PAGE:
The understanding that the targets should be specific, measurable, ambitious, realistic and time-bound (SMART) and should add up to proposed goals and milestones was expressed by a large number of Parties and observers. They also highlighted the importance of increasing resource mobilization for enabling the implementation of the GBF, building sustainable value chains, and ensuring intergenerational equity.
Delegates discussed the elements needed to make the GBF both ambitious and transformative, and to ensure that its new draft reflects the full range and richness of all stakeholders’ views. The UNU-IAS submitted written text proposals to Contact Group 3 (Targets 9-13) and Contact Group 4 (Targets 14-21) on agenda item 4 on Post-2020 Global Biodiversity Framework. The contributions aimed to improve the language related to landscape approaches, sustainable production and fisheries, conservation of soil biodiversity, conservation of biodiversity in urban areas, and to ensure that the targets have a strong biodiversity conservation focus.
The importance of creating a practical implementation and monitoring framework guided by the National Biodiversity Strategies and Action Plans (NBSAPs) and National Reports was generally agreed by Parties. However, time constraints did not allow discussions regarding the proposed headline indicators and the NBSAPs revision process.
Delegates also helped build political momentum towards the fifteenth Meeting of the Conference of Parties to the CBD (COP-15) by convening a high-level Biodiversity Pre-COP event in the margins of the meeting. The Pre-COP, hosted by Colombia, had the participation of heads of State, and included announcements of commitments by governments, including those who are members of the High Ambition Coalition and signatories to the Leaders’ Pledge for Nature.
The discussion of the Post-2020 GBF will resume during the OEWG-3 session in January 2022 in Geneva, hopefully in-person, where delegates are expected to advance negotiations of the GBF in preparation for its adoption at the COP-15, to take place in two parts in October 2021 and April to May 2022 in Kunming, China.
The reports of the meetings, including the reports by the co-leads of contact groups, are available on the CBD website here.
Call for Papers: Ecosystem Service and Land-Use Change in Asia: Implications for Regional Sustainability
Institute for the Global Environmental Strategies (IGES), our IPSI member is pleased to announce the call for papers for the Special Issue titled “Ecosystem Service and Land-Use Change in Asia: Implications for Regional Sustainability” in the open-access journal Sustainability (ISSN 2071-1050, IF 3.251). Authors from IPSI member organizations are particularly invited to contribute to this special issue by submitting original research and review articles related to this topic. Submissions related to land-use and cover change analysis, biodiversity and ecosystem services, nature’s contributions to people, and landscape sustainability are welcome. The submission deadline is 1 April 2022.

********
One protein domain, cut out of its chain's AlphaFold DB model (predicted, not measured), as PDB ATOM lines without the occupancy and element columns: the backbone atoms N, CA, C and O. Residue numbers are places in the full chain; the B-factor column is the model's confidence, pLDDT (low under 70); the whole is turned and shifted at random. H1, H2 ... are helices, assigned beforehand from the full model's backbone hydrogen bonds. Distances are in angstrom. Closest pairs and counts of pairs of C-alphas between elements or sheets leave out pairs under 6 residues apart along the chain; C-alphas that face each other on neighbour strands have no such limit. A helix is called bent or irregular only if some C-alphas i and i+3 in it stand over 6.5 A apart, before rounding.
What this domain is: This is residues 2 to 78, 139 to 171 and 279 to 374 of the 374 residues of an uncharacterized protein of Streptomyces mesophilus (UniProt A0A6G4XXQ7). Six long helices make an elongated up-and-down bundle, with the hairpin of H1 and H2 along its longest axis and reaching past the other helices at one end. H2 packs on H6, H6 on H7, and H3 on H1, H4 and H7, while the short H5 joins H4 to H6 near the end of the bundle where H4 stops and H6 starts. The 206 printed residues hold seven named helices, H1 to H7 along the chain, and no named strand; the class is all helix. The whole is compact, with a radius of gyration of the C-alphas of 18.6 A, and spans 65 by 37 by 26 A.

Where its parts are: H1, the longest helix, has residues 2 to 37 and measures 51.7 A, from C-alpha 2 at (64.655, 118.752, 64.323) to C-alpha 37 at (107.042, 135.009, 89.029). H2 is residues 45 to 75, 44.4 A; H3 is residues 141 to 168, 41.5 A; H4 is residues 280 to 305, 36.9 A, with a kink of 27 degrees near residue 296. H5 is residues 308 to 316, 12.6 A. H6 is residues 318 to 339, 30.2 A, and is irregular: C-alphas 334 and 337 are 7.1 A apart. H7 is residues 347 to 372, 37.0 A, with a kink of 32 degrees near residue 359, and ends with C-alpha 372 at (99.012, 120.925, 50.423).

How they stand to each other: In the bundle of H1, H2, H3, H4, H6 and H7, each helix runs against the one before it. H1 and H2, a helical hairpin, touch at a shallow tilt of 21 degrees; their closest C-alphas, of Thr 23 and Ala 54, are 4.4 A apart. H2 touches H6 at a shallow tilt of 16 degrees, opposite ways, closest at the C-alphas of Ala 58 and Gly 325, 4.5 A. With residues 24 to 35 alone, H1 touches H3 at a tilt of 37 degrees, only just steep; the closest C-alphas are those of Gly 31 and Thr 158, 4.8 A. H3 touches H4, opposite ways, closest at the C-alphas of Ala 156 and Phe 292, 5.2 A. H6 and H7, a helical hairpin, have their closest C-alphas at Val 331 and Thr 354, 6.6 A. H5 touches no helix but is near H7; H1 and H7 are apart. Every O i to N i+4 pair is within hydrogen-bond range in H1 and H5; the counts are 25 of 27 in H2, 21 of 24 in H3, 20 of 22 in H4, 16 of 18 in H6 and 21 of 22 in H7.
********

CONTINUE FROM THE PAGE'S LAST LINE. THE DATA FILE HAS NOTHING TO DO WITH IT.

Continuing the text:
For more details, please visit here
New Article: Global identification and mapping of socioecological production landscapes with the Satoyama Index
Where are socio-ecological production landscapes (SEPLs)? This question has always been with IPSI, but a difficult one to answer due to the multi-dimensional nature of such landscapes. A study led by Prof. Yoji Natori of Akita International University (formerly with an IPSI member Conservation International) demonstrates that the Satoyama Index, which was developed with a biodiversity perspective, can be used to map SEPLs globally. The authors used satellite data and the case studies submitted by IPSI members to map the SEPLs. The study reaffirms that areas relevant to the interest of IPSI is largely outside the existing protected areas, and thus OECMs is expected to be an effective tool to recognize their values and support their conservation. It also suggests that history of land cover and land use changes and, at more local scales, finer categorization of land uses would help in further improving the SEPL identification.
This study is a product of the GEF-Satoyama Project, a collaborative activity of Conservation International, IGES, UNU-IAS and the Global Environment Facility.
This open access article is available here.
Pictorial report from EPIC, Uganda
We have recently received a pictorial report from the Environmental Protection Information Centre (EPIC) on the updates of their project in Lake Victoria, Uganda to apply the Vetiver Grass Technology as a measure to control farm soil erosion. This project has been implemented with a financial support from the Satoyama Development Mechanism (SDM) 2018.
More information on the project can be found on the SDM website here.
For the updated pictorial report, please see here.
Recent Case Study: Forestry Bureau, Council of Agriculture, Chinese Taipei and National Dong Hwa University (NDHU), Chinese Taipei
We are pleased to share a case study submitted by the Forestry Bureau, Council of Agriculture, Chinese Taipei and National Dong Hwa University (NDHU), Chinese Taipei, both IPSI members, titled “Strengthening Taiwan Partnership for the Satoyama Initiative (TPSI), 2018-2020: think global, adapt national, act local”.
This case study highlights the development of the activities and network under the Satoyama Initiative in Chinese Taipei. Taiwan Partnership for the Satoyama Initiative (TPSI) was proposed by NDHU in 2014 and adopted by the Forestry Bureau in 2015. TPSI has developed over the years as an open multistakeholder partnership network, supported by dedicated key stakeholders, including the Forestry Bureau, NDHU, and now 16 IPSI members and non-IPSI members. Authors explain that “promulgation of the 2018-2021 Taiwan Ecological Network (TEN)” played an important role in promoting TPSI. 2018-2021 TEN “marked a significant shift from traditional protected areas conservation approach towards the one based on recognizing rural areas as a link for restoring the balance between natural and urban systems in Taiwan. It also highlighted a fundamental role that SEPLS play in biodiversity conservation through the promotion of sustainable agricultural practices and revival of rural communities”. TPSI has been working on on-the ground activities, holding regional meetings, bringing together stakeholders, restoring fragmented ecosystems, creating connectivity between different landscape elements, and actively participating in activities of IPSI.